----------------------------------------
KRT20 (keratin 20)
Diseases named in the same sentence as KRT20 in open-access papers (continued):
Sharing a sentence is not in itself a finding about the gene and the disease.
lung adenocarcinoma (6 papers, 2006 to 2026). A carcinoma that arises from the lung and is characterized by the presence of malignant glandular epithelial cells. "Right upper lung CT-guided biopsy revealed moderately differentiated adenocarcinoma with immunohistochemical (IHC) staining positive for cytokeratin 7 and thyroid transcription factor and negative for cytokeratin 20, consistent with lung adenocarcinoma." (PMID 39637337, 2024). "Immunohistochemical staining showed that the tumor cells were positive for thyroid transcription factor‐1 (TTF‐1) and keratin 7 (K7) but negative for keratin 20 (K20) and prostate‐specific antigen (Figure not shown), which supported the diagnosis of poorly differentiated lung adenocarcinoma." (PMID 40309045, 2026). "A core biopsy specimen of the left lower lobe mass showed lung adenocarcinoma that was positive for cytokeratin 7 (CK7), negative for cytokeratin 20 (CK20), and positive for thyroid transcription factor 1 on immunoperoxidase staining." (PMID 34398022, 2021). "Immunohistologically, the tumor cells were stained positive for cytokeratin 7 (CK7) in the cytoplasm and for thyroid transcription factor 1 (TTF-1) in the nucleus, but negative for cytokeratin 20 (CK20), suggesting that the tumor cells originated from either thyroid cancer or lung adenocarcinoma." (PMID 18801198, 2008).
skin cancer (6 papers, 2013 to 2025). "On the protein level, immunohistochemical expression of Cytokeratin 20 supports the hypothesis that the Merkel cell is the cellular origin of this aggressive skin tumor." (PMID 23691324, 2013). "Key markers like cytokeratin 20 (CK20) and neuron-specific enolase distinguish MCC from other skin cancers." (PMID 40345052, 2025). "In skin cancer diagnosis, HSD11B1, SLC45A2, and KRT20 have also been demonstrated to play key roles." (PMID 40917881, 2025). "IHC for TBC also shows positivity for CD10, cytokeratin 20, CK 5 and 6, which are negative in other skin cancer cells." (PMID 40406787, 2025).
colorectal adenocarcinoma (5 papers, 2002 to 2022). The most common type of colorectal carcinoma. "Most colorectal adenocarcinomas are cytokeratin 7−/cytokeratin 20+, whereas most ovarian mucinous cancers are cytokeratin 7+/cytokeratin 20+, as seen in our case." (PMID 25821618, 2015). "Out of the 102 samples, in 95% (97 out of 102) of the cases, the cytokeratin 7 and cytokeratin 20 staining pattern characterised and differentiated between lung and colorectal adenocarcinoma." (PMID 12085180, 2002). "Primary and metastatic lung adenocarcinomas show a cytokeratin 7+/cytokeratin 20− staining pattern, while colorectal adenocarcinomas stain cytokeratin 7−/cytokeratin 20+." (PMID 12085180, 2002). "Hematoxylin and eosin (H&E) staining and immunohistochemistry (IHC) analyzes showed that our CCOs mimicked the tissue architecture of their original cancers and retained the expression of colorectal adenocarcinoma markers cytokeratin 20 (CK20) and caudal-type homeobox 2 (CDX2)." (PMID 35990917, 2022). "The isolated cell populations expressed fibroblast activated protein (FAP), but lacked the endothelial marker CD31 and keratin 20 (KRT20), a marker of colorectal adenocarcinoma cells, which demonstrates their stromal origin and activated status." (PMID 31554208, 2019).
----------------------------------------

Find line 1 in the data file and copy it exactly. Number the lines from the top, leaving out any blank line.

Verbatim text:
KRT20 (keratin 20)